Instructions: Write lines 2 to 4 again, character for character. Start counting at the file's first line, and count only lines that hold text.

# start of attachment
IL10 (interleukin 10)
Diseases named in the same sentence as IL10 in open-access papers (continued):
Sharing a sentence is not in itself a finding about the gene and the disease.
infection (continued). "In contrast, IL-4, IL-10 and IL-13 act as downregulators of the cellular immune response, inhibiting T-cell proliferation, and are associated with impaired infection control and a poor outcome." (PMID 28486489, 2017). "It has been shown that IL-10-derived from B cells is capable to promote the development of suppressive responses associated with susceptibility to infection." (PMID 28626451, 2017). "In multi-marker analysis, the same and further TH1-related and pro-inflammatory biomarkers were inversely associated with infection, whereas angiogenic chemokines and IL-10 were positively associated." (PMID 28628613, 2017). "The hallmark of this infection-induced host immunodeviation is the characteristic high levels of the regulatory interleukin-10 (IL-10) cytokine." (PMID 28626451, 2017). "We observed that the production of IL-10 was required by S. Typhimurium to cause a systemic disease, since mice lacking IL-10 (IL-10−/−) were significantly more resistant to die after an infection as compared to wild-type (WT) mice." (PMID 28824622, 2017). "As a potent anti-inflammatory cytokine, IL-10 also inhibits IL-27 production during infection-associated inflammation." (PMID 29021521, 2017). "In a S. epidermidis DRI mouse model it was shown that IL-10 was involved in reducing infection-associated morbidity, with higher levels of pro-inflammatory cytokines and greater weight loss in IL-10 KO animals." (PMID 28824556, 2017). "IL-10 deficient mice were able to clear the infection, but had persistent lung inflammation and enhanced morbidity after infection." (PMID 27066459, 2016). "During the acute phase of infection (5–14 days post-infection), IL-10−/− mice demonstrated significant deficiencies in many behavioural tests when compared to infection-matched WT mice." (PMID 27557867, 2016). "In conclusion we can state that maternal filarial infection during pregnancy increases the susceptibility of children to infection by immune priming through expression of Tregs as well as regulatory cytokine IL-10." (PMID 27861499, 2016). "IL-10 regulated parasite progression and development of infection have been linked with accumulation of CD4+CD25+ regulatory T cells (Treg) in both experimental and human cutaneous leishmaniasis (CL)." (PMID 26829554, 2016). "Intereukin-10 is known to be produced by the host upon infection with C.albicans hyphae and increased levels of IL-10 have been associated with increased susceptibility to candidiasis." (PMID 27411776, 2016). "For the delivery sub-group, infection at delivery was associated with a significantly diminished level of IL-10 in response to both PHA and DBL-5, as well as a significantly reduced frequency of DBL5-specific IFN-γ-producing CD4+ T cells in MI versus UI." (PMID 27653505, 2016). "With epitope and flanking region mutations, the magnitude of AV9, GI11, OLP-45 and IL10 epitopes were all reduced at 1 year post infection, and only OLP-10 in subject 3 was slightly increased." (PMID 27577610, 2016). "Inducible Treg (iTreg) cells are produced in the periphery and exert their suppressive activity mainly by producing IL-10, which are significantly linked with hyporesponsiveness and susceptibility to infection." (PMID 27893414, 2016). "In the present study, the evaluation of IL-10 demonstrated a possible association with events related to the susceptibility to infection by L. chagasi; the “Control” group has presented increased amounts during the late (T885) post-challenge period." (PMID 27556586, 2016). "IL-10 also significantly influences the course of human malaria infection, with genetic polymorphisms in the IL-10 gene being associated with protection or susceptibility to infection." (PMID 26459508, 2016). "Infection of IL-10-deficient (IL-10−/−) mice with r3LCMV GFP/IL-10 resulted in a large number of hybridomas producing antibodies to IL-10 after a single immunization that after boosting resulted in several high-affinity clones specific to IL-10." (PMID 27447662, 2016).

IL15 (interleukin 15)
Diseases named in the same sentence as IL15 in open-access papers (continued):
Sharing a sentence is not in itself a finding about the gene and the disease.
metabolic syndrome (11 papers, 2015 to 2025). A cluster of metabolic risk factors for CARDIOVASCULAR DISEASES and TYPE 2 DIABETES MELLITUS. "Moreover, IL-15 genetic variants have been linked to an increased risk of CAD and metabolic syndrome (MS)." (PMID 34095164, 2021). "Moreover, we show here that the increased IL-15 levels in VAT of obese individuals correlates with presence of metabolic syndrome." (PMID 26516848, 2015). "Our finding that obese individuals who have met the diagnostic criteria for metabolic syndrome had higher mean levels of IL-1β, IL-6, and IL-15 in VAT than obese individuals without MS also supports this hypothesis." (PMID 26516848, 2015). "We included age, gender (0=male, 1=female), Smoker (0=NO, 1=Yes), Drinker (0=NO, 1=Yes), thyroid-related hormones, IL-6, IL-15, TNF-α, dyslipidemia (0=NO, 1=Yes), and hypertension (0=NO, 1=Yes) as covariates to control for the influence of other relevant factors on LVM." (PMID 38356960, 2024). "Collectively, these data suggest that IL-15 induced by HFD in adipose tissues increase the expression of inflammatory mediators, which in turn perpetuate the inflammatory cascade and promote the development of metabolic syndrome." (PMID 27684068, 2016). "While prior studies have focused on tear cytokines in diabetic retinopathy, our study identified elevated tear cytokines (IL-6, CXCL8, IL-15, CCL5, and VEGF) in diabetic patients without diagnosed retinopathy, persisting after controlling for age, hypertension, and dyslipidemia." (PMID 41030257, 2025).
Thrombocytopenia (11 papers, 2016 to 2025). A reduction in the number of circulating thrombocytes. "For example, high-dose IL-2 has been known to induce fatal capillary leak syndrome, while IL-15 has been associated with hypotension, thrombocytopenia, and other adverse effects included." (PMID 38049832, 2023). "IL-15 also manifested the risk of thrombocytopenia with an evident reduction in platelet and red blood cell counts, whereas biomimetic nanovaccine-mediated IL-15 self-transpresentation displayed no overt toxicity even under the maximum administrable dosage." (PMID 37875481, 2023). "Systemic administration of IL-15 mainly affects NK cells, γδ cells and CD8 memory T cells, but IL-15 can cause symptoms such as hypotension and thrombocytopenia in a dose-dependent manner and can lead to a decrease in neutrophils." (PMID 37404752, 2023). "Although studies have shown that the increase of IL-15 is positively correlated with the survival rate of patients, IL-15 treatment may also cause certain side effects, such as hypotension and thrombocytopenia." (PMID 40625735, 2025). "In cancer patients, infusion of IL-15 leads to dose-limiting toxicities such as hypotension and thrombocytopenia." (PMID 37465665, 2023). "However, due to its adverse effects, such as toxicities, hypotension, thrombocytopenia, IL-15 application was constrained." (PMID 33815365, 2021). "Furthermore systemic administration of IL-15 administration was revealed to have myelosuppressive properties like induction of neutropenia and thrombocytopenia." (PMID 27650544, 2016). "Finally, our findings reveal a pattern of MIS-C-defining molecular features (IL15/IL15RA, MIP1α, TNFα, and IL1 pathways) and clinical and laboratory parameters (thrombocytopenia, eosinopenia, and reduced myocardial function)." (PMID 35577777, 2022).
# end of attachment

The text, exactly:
Diseases named in the same sentence as IL10 in open-access papers (continued):
Sharing a sentence is not in itself a finding about the gene and the disease.
infection (continued). "In contrast, IL-4, IL-10 and IL-13 act as downregulators of the cellular immune response, inhibiting T-cell proliferation, and are associated with impaired infection control and a poor outcome." (PMID 28486489, 2017). "It has been shown that IL-10-derived from B cells is capable to promote the development of suppressive responses associated with susceptibility to infection." (PMID 28626451, 2017). "In multi-marker analysis, the same and further TH1-related and pro-inflammatory biomarkers were inversely associated with infection, whereas angiogenic chemokines and IL-10 were positively associated." (PMID 28628613, 2017). "The hallmark of this infection-induced host immunodeviation is the characteristic high levels of the regulatory interleukin-10 (IL-10) cytokine." (PMID 28626451, 2017). "We observed that the production of IL-10 was required by S. Typhimurium to cause a systemic disease, since mice lacking IL-10 (IL-10−/−) were significantly more resistant to die after an infection as compared to wild-type (WT) mice." (PMID 28824622, 2017). "As a potent anti-inflammatory cytokine, IL-10 also inhibits IL-27 production during infection-associated inflammation." (PMID 29021521, 2017). "In a S. epidermidis DRI mouse model it was shown that IL-10 was involved in reducing infection-associated morbidity, with higher levels of pro-inflammatory cytokines and greater weight loss in IL-10 KO animals." (PMID 28824556, 2017). "IL-10 deficient mice were able to clear the infection, but had persistent lung inflammation and enhanced morbidity after infection." (PMID 27066459, 2016). "During the acute phase of infection (5–14 days post-infection), IL-10−/− mice demonstrated significant deficiencies in many behavioural tests when compared to infection-matched WT mice." (PMID 27557867, 2016). "In conclusion we can state that maternal filarial infection during pregnancy increases the susceptibility of children to infection by immune priming through expression of Tregs as well as regulatory cytokine IL-10." (PMID 27861499, 2016). "IL-10 regulated parasite progression and development of infection have been linked with accumulation of CD4+CD25+ regulatory T cells (Treg) in both experimental and human cutaneous leishmaniasis (CL)." (PMID 26829554, 2016). "Intereukin-10 is known to be produced by the host upon infection with C.albicans hyphae and increased levels of IL-10 have been associated with increased susceptibility to candidiasis." (PMID 27411776, 2016). "For the delivery sub-group, infection at delivery was associated with a significantly diminished level of IL-10 in response to both PHA and DBL-5, as well as a significantly reduced frequency of DBL5-specific IFN-γ-producing CD4+ T cells in MI versus UI." (PMID 27653505, 2016). "With epitope and flanking region mutations, the magnitude of AV9, GI11, OLP-45 and IL10 epitopes were all reduced at 1 year post infection, and only OLP-10 in subject 3 was slightly increased." (PMID 27577610, 2016). "Inducible Treg (iTreg) cells are produced in the periphery and exert their suppressive activity mainly by producing IL-10, which are significantly linked with hyporesponsiveness and susceptibility to infection." (PMID 27893414, 2016). "In the present study, the evaluation of IL-10 demonstrated a possible association with events related to the susceptibility to infection by L. chagasi; the “Control” group has presented increased amounts during the late (T885) post-challenge period." (PMID 27556586, 2016). "IL-10 also significantly influences the course of human malaria infection, with genetic polymorphisms in the IL-10 gene being associated with protection or susceptibility to infection." (PMID 26459508, 2016). "Infection of IL-10-deficient (IL-10−/−) mice with r3LCMV GFP/IL-10 resulted in a large number of hybridomas producing antibodies to IL-10 after a single immunization that after boosting resulted in several high-affinity clones specific to IL-10." (PMID 27447662, 2016).